Veronica Hendrix

*Forty.

It’s a number I can’t get out of my mind. I’m not talking about 40 acres and a mule. Nor am I talking about 40 days and 40 nights. And I am not talking about 40 ounces of a malted, adult beverage.

The number 40 that I can’t get out of my mind is the Centers for Disease Control report that 40% of all African American women are obese – compare this to  29% of Hispanic women who are obese and 24% of white women who are obese.

What a sobering statistic. That’s practically half of us. I am having a difficult time digesting this – no pun intended.

We literally lead the nation in obesity. It’s not a distinction I want African American women to be known for in terms of leadership. But it’s a distinction that should not take me or anyone by total surprise. When I take a cursory, non-scientific look around us, obesity is fairly pervasive in our culture from coast to coast. Just seeing it printed in screaming, black and white letters stings.

No longer are we simply overweight, we’ve tipped the scales into the realm of obesity. This is a new distinction we are wearing on our hips, buttocks, stomachs and thighs.

So what is obesity? Obesity is measured with a Body Mass Index-BMI-which shows the relationship of weight to height. Women with a BMI of 25 to 29.9 are considered overweight, while women with a BMI of 30 or more are considered obese. Today the face of obesity is overwhelmingly an African American female – and that’s a fact.

So many reasons have been offered why African American women lead the nation in obesity. Lack of access to healthy foods, lack of nutrition education, and lastly race – specifically an overall acceptance of larger body types among African Americans as a whole – are some of the most widely held reasons.

“We know that racial and ethnic differences in obesity prevalence are likely due to both individual behaviors, as well as differences in the physical and social environment,” said Liping Pan, M.D., M.P.H., and a Center for Diseases Control epidemiologist in an interview last year.

Yeah, that may be true, but what is also true is that we are abdicating our personal responsibility in taking control of our health when night after night we get our dinner served to us and our families at a drive through window instead of served on a dinner plate at home filled with a balance of vegetables, proteins and carbohydrates.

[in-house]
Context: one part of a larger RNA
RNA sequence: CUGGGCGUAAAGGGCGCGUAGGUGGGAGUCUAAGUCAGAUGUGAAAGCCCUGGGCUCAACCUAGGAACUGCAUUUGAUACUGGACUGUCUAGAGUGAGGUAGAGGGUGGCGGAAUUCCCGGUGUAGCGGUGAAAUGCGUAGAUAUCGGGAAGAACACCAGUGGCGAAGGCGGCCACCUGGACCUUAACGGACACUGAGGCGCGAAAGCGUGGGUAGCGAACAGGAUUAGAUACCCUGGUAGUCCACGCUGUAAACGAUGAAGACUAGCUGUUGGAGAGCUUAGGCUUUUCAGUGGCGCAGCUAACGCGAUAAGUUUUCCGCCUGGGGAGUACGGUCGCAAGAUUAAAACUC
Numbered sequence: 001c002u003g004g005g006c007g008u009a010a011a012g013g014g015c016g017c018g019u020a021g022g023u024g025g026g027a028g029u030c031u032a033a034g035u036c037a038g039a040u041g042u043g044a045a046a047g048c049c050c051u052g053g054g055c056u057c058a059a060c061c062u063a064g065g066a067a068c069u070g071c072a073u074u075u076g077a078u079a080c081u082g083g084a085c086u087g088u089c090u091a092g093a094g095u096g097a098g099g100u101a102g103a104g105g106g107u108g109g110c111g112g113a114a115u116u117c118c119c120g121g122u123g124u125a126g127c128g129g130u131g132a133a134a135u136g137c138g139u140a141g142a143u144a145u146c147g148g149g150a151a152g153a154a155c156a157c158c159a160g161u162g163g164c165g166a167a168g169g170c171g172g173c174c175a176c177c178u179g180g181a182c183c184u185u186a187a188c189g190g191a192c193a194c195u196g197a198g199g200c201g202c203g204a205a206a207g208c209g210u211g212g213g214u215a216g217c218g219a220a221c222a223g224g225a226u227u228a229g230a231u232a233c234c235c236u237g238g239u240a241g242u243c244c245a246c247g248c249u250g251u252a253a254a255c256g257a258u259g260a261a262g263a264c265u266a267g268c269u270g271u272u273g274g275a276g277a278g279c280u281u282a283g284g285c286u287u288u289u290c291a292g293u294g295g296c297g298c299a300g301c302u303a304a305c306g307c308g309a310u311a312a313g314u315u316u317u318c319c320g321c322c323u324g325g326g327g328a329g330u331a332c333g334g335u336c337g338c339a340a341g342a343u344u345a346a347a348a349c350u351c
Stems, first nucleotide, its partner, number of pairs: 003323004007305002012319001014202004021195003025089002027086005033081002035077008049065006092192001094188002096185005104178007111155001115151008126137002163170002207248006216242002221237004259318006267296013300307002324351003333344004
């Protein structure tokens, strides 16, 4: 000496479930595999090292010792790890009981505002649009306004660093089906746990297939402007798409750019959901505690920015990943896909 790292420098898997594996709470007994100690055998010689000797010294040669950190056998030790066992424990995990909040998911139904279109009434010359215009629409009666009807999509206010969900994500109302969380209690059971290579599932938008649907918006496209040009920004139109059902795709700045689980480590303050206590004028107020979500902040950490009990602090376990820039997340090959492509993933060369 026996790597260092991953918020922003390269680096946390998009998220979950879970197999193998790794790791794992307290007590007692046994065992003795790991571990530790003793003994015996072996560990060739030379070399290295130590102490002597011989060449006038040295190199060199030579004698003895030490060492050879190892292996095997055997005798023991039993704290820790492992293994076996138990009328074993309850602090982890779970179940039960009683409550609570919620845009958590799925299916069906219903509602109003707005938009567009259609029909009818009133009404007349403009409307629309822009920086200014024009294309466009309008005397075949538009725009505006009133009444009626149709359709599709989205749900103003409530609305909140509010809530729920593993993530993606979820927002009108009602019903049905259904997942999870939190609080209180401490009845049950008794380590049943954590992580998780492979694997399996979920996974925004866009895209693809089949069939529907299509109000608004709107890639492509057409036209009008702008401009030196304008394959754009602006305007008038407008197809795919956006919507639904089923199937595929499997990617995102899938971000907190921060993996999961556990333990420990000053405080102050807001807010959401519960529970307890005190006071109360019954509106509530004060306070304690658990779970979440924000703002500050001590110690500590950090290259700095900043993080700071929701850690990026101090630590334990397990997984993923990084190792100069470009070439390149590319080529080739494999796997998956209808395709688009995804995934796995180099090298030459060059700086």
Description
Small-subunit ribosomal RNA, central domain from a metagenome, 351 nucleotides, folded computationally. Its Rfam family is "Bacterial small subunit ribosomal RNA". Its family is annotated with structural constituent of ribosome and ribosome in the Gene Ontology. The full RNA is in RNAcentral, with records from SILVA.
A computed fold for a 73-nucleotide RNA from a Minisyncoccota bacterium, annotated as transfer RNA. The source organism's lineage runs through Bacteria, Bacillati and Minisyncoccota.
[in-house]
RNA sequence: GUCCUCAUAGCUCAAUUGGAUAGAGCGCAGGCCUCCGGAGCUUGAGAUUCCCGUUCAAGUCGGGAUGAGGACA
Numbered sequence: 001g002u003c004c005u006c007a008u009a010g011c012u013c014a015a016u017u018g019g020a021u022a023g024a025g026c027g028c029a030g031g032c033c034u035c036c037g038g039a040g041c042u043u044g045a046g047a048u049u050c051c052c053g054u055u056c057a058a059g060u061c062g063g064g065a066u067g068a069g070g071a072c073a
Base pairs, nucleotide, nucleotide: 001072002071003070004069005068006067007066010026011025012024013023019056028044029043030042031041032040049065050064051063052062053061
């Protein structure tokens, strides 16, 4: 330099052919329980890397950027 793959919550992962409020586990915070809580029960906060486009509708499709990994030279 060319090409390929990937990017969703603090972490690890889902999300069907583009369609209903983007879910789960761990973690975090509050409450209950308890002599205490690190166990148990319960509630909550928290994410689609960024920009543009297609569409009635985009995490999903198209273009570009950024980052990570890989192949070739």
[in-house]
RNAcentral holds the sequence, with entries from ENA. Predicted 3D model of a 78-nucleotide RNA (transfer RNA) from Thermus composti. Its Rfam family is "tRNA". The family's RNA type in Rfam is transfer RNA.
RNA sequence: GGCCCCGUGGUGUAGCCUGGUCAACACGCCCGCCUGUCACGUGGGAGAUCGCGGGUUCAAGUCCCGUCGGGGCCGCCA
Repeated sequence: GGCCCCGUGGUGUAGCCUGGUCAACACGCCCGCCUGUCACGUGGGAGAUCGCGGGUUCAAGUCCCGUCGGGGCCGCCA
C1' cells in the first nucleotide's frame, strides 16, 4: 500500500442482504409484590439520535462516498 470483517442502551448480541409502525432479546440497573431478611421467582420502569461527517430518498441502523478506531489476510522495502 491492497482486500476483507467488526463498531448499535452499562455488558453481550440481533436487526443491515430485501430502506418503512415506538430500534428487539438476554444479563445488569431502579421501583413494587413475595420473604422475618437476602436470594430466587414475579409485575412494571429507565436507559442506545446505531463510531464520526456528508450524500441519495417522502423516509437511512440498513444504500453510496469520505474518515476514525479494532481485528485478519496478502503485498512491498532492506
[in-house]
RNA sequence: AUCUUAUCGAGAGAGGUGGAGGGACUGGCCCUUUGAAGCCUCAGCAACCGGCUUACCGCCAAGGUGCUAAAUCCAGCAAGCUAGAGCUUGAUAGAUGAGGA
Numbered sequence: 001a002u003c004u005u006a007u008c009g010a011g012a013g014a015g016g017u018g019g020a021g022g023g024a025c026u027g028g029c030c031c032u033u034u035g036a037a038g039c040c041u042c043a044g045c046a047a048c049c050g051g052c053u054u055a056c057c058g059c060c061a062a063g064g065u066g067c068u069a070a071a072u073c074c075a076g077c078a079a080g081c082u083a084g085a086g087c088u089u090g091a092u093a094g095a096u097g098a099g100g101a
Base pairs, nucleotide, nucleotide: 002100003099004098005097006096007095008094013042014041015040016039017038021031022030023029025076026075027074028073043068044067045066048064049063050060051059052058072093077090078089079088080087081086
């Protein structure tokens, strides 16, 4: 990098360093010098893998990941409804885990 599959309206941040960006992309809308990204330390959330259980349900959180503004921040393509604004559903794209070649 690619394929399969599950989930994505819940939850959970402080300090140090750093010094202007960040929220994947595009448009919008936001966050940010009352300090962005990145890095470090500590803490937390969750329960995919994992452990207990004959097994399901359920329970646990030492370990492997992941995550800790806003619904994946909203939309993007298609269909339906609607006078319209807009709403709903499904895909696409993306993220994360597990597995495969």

I did a non-scientific survey at  my local supermarket and found that our shopping carts contain a mountain of cardboard boxes and shiny, supersized bags of  crunchy, salty, sweet snacks compared to shoppers in markets on the Westside of town whose carts were overwhelmingly filled with lighter fare such as fresh fruits, vegetables, cheeses, fish, poultry – you know -foods you have to cook in a real kitchen.  

There is not an African American man, woman or child who is clueless about what constitutes good nutrition versus bad. Children learn about it in school and adults get pummeled by messages in the media and by their physicians.         

“We need a combination of policy and environmental changes that can create opportunities for healthier living,” concluded Liping in that same interview.

I say we just need to get real honest and stop making excuses. Obesity overwhelmingly increases our risk of coronary heart disease, type II diabetes, high blood pressure, high cholesterol,  stroke, sleep apnea, cancer (endometrium, breast, colon), and gynecological   problems (abnormal periods, infertility). And this is just a partial list. Read it twice and read it often.

The bottom line is we have to get our weight into a healthy range starting today. There is a wealth of information and resources available to help you. But if you don’t know where to start, make sure half of your dinner plate is covered with  more fresh foods and vegetables, limit pre-packaged foods and get moving – walk at least 2 ½ hours a week at a minimum, and cut back on sweetened drinks and alcoholic beverages. It really is about what you eat and drink and not about some magic pill or potion. So save your money and buy real food and not the latest diet supplement you saw on an infomercial at 2:00 a.m.

The next time you pull up to a drive through or cradle a bag of chips in your arms while watching television think – “40.” It’s a number that want to reduce. You can do it. For more tips on getting control of your weight visit www.cdc.gov/healthyweight. Send me an email and let me know how you are doing. Don’t forget . . . 40.

(If you have comments about Veronica’s View, email them to [email protected])